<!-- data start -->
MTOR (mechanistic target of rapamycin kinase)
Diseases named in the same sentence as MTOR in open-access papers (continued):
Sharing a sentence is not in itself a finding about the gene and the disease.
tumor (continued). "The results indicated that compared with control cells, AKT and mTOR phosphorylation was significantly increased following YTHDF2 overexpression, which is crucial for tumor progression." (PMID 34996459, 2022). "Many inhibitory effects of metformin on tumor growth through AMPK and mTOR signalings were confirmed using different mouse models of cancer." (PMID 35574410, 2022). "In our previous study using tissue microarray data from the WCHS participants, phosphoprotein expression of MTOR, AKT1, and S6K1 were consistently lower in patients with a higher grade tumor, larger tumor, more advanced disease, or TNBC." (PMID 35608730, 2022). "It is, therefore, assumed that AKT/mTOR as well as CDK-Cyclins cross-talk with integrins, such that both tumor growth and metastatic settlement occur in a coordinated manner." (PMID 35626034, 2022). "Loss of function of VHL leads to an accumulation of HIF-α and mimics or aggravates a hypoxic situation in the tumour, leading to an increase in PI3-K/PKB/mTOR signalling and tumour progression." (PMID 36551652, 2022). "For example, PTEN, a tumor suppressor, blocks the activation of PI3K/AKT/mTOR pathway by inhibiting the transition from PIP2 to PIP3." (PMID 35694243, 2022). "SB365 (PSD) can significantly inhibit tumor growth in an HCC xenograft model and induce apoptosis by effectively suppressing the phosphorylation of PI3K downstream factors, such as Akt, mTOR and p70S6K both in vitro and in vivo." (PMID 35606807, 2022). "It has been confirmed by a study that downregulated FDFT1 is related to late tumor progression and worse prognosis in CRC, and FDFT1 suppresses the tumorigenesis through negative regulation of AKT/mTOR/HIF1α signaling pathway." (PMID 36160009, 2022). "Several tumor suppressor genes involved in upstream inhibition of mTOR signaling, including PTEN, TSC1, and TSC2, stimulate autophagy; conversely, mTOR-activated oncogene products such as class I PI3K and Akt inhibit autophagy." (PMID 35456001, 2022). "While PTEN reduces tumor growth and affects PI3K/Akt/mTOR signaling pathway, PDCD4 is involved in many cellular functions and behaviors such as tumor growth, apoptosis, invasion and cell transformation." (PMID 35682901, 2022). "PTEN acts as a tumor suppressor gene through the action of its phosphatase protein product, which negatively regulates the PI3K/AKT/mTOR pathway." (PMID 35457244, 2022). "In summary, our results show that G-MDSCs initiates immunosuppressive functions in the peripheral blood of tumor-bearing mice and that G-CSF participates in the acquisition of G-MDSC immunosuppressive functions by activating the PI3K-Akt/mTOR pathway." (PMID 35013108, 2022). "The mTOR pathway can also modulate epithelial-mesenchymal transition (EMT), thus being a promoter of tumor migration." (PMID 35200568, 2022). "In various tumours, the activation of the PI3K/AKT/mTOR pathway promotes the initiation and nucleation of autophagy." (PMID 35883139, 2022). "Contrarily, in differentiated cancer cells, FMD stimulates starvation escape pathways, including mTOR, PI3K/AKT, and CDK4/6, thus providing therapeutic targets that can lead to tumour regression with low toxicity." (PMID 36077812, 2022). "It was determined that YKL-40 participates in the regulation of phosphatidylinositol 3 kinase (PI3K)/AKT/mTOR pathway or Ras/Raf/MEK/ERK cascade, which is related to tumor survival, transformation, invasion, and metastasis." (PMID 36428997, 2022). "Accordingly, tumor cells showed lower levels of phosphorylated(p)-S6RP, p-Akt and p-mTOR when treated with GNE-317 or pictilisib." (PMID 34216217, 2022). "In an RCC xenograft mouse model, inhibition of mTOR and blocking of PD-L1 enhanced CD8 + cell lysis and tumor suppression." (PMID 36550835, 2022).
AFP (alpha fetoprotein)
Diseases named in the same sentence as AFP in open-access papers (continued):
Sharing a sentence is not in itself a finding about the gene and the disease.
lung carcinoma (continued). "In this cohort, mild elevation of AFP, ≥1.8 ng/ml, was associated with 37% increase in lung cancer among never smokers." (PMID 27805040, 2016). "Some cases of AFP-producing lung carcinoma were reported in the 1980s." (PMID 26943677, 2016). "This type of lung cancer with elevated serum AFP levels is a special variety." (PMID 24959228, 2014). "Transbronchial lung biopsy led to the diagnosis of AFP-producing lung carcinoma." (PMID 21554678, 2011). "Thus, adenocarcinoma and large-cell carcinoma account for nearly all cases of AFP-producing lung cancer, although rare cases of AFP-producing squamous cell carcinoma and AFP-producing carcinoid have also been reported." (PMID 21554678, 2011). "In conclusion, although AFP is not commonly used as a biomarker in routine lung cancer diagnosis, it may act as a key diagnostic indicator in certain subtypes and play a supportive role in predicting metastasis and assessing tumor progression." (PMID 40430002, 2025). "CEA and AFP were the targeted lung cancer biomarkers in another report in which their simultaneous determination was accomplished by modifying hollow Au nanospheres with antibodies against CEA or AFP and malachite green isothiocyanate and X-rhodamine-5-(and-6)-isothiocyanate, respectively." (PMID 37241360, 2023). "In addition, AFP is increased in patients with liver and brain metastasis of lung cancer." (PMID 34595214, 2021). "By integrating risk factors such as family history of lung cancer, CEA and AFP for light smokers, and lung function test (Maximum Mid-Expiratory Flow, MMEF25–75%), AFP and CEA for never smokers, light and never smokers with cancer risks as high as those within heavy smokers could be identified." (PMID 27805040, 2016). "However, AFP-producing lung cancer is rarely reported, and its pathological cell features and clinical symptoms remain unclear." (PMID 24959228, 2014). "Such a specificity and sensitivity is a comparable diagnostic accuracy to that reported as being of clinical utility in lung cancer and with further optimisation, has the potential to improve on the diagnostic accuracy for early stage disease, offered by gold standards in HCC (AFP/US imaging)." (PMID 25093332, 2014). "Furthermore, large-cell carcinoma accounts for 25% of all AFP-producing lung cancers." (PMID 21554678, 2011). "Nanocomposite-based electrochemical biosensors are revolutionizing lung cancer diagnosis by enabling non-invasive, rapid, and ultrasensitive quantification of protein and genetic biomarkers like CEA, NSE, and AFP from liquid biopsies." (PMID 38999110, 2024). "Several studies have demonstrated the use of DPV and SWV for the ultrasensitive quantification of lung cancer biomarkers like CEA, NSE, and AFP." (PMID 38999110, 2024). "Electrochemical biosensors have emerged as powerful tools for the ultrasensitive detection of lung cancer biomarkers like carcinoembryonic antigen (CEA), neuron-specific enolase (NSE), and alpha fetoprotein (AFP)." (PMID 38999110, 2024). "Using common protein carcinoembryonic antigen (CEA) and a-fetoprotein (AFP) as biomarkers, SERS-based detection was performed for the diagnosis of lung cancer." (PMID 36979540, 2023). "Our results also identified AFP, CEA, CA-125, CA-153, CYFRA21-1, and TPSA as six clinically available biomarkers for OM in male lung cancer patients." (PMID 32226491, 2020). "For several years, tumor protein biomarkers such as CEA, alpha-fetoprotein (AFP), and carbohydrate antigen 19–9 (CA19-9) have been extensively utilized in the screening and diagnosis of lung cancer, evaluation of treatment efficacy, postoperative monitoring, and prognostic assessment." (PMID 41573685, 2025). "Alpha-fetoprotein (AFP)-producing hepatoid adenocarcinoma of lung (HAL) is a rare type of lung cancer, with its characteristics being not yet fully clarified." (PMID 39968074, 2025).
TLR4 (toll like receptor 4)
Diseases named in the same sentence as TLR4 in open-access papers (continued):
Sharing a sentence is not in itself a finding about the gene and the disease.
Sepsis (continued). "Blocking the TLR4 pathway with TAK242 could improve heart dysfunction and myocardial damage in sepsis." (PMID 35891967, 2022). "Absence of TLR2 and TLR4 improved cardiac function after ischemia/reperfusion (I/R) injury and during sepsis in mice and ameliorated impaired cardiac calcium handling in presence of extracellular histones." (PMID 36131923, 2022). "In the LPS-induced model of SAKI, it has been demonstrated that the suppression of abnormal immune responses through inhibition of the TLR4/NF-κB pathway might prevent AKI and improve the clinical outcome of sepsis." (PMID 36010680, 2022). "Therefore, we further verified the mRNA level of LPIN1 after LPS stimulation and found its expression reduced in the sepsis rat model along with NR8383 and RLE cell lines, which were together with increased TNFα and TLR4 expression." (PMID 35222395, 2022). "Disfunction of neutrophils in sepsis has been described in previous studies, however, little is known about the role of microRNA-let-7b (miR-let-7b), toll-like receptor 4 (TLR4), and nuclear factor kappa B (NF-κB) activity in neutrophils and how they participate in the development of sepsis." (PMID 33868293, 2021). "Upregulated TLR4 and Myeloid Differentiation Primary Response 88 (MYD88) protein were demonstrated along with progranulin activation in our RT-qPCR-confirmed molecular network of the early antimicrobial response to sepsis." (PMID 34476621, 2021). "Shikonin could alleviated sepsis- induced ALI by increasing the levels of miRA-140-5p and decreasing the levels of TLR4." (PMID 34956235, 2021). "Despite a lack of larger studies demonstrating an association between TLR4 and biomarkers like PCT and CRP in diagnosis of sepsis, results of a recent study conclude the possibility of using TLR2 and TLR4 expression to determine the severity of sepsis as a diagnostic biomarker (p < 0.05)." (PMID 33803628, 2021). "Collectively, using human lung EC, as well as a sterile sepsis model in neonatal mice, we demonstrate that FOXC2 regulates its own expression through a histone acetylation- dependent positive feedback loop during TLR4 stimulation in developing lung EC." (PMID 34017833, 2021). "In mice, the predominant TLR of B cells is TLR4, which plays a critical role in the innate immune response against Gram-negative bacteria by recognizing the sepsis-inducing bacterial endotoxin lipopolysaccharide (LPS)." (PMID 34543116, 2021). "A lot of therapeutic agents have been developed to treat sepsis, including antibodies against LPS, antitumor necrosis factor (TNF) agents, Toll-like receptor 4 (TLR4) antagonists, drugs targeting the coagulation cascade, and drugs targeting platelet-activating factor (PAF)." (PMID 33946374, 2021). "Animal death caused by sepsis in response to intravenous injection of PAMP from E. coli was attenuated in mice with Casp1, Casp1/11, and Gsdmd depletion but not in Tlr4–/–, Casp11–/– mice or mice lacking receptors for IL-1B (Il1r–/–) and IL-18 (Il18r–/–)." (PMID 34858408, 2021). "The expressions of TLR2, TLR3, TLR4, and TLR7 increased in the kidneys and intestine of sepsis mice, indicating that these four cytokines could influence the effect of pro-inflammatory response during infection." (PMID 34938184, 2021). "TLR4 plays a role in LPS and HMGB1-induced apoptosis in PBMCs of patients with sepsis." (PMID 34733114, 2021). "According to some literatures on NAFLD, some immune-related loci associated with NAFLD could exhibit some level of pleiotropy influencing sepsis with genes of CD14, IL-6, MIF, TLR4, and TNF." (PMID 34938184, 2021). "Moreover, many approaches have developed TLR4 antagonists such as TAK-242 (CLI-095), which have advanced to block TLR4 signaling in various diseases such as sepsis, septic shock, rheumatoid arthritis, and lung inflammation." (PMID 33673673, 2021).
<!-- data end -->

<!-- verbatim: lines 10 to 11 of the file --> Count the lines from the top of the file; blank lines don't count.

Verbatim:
Diseases named in the same sentence as TLR4 in open-access papers (continued):
Sharing a sentence is not in itself a finding about the gene and the disease.